I have actual blog requests.
I was shocked, son.
If four people came back at me with four requests, I can only imagine the seas of submissions Max Bemis has gotta be swimmin' in as we speak.
But I'm a blogger of my word, and I was really into all the ideas, so I'm gonna try to get to all of them. But for right now, the lucky recipient of the very first personalized Tim Karan BlogÂ©: Cam.
Here's what Cam wanted to know:
…I think what I'm asking for is any and all advice you might give to an aspiring (music) journalist. What was the best advice given to you? Honestly, any tips/inside information would be incredible. Also, I'm wondering how you became so insanely awesome and why it is that every man pales in comparison to your boyish and rugged good-looks.*
(* Line possibly added by me)
So here's the thing.
I'm probably not the best person to give advice on how to make it as a journalist. Mostly cause I'm pretty sure I didn't take any semblance of the route most people take.
I never took a journalism class (outside of one during my freshman year of high school in which I did an in-depth interview with Alexei, the foreign exchange student) and in college, I was a (relatively unsuccessful) film student. Everything I "learned" about writing, I just kinda put together from stuff I read.
When I got out of school, and after about a four-year career at a chain record store, I took a job writing obituaries for my local newspaper. (If it sounds morbid and depressing, you're absolutely right. Let's just say I listened to a lot of Depeche Mode.) But while I was there, I started taking every feature writing assignment that nobody else wanted (from writing about how to grow tomatoes indoors to a hard-hitting preview of the New Kensington Rotary Club's holiday decorations tour). But over time, I built up enough published clips that I was able to turn that into a real reporting job for a free weekly in upstate New York.
But this isn't about me, Cam*.
(*Apparently it is.)
It's true, getting into journalism–especially music journalism–is pretty different from the way it was even five years ago. (Thanks a ton, internet. Although I am quite a big fan of your pornography.)
Blogging (or contributing to wiki-type websites) is definitely a plausible way to get a job online. However, paying online writing jobs make up a pretty small segment of all the stuff on the web. Unless you're crazy committed to writing your own blog (I started something like 23 blogs that have all ended in a muted frenzy of apathy and heartbreak), and are as good as marketing yourself as Perez Hilton, it's rough out there. But I know that our music editor Scott took this path to superstardom (if "superstardom" consists of wearing shorts to work every day once the temperature reaches above 43 degrees.)
To get a job in print journalism, there's pretty much only one way: Get stuff printed. If that sounds like a vicious circle (I can't write until I get a job and I can't get a job until I'm already paid to write), it kinda is. But the thing is, you gotta start at the bottom. Believe me. (See: The paragraph about obituaries.) This is the step that a lot of young writers tend to overlook. You can't go from zero to AFI interviews in 3.4 seconds. Write for free pubs or even submit an editorial to your local paper. The key is that you need to have those printed clips to show to employers. Without them, it's a lot like applying for a job as a shoe designer without any shoes you designed to show . (Sorry for the metaphor. I was just looking at my shoes.)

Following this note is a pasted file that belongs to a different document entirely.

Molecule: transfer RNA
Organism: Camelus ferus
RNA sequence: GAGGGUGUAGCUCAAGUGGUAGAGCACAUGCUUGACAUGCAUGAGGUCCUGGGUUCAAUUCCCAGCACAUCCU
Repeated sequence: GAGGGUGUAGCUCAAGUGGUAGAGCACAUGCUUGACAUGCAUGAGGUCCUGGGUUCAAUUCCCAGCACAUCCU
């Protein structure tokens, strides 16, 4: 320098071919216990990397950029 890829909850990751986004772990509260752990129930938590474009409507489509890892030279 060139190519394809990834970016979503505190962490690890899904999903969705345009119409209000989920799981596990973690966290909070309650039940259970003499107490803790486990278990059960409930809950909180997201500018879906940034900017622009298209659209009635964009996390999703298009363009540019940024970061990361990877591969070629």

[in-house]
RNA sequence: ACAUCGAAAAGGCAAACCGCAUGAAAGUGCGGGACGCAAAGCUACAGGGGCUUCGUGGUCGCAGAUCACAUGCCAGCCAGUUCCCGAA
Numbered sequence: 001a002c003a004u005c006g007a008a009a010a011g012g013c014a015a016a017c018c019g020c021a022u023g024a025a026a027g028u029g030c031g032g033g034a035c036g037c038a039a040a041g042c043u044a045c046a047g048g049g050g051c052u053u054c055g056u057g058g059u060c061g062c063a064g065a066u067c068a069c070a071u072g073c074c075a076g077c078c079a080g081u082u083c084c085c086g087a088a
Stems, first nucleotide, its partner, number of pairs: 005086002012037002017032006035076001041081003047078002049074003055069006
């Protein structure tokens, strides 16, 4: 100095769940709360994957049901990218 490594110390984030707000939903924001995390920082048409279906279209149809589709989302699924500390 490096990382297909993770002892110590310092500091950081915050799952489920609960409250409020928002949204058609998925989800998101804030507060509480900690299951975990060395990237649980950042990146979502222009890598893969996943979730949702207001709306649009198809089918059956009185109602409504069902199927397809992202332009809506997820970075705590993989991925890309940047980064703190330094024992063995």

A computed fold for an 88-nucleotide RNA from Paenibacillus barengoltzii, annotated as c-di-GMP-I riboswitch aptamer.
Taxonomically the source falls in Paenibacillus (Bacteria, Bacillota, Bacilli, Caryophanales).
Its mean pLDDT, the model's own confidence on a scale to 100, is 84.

Don't ever think it's not worth writing for even tiny newspapers. I don't know about other editors, but when I'm looking at hiring a writer, I don't even look at the name of the publication. I just read the writing. If it's good, I don't care if it's from your apartment complex bi-monthly newsletter.
What makes something good? (Aside from cream filling,) That's difficult to say. I usually want a distinct voice–I want to be able to hear the writer when I read. However, don't do what I tend to do–go the Hunter Thompson route and insert yourself into the story. If you're interviewing some local band after a show, nobody cares about how long it took for you to park and what existential crises you went through deciding on what to drink.
The best advice I've ever gotten (when it comes to writing, at least. My uncle once told me never to pee on live animals and I live by that to this day): Just type like you talk. (Or in my case, the way you want to talk.) Don't insert a zillion 50-cent phrases (unless it's "Bottle full of bub.")
(Here's something else, but this might just be me: Don't write concert reviews just for submitting to magazines. If you're getting paid to do it, that's fine. But most magazines and newspapers are geared toward promoting things that are happening in the future. We don't care about the past. If the reader was there, they probably disagree with your interpretation and if they weren't, they're probably pissed they missed it and don't wanna hear about it.)
As for marketing yourself and the changing landscape of music journalism: Well. The thing is, nobody really knows how the music journalism landscape is gonna change. Except maybe Pete Townshend. If I was just starting out right now, I'd probably wanna demonstrate that I know how to appeal to both old school print readers (with printed clips) and ADD-riddled MySpace bulletin readers (with short, concise, entertaining blurby-type stuff). How you do that is really your call .
This has all gone on far too long (I couldn't keep the attention of my production director with a blog half this long, so I fear he's long-since given up on this one). I hope this helped some.
The key: Write. A ton.
If you're good at it and you put it out there, someone will notice.
Just hope that someone is Jason Pettigrew.
That'll be $150, Cam.
Fax my assistant.